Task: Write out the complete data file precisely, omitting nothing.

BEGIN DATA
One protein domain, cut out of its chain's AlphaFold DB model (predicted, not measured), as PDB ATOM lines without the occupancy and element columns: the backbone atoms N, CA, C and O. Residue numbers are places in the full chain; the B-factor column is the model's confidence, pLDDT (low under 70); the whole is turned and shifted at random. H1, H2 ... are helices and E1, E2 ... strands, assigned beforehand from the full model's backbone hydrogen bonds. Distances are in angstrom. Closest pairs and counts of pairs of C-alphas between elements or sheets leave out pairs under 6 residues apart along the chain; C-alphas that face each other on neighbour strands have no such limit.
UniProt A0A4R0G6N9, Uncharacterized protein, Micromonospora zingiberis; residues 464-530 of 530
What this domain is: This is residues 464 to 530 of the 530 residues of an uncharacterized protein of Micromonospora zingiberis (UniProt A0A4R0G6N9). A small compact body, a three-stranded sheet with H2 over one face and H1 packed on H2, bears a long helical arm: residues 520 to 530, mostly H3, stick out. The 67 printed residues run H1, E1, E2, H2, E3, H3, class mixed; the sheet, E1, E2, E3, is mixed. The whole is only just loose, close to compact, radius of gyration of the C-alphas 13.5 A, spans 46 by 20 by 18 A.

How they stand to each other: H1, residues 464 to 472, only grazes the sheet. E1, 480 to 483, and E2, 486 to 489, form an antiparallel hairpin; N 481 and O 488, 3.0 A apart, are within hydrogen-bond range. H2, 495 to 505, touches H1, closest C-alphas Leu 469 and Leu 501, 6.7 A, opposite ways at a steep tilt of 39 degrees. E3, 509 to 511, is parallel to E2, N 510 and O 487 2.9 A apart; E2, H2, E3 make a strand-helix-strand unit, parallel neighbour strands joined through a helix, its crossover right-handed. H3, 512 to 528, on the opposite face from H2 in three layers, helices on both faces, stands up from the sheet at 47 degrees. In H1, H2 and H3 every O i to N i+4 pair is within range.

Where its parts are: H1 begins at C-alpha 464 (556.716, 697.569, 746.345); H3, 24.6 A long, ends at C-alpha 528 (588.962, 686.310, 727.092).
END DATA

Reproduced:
One protein domain, cut out of its chain's AlphaFold DB model (predicted, not measured), as PDB ATOM lines without the occupancy and element columns: the backbone atoms N, CA, C and O. Residue numbers are places in the full chain; the B-factor column is the model's confidence, pLDDT (low under 70); the whole is turned and shifted at random. H1, H2 ... are helices and E1, E2 ... strands, assigned beforehand from the full model's backbone hydrogen bonds. Distances are in angstrom. Closest pairs and counts of pairs of C-alphas between elements or sheets leave out pairs under 6 residues apart along the chain; C-alphas that face each other on neighbour strands have no such limit.
UniProt A0A4R0G6N9, Uncharacterized protein, Micromonospora zingiberis; residues 464-530 of 530
What this domain is: This is residues 464 to 530 of the 530 residues of an uncharacterized protein of Micromonospora zingiberis (UniProt A0A4R0G6N9). A small compact body, a three-stranded sheet with H2 over one face and H1 packed on H2, bears a long helical arm: residues 520 to 530, mostly H3, stick out. The 67 printed residues run H1, E1, E2, H2, E3, H3, class mixed; the sheet, E1, E2, E3, is mixed. The whole is only just loose, close to compact, radius of gyration of the C-alphas 13.5 A, spans 46 by 20 by 18 A.

How they stand to each other: H1, residues 464 to 472, only grazes the sheet. E1, 480 to 483, and E2, 486 to 489, form an antiparallel hairpin; N 481 and O 488, 3.0 A apart, are within hydrogen-bond range. H2, 495 to 505, touches H1, closest C-alphas Leu 469 and Leu 501, 6.7 A, opposite ways at a steep tilt of 39 degrees. E3, 509 to 511, is parallel to E2, N 510 and O 487 2.9 A apart; E2, H2, E3 make a strand-helix-strand unit, parallel neighbour strands joined through a helix, its crossover right-handed. H3, 512 to 528, on the opposite face from H2 in three layers, helices on both faces, stands up from the sheet at 47 degrees. In H1, H2 and H3 every O i to N i+4 pair is within range.

Where its parts are: H1 begins at C-alpha 464 (556.716, 697.569, 746.345); H3, 24.6 A long, ends at C-alpha 528 (588.962, 686.310, 727.092).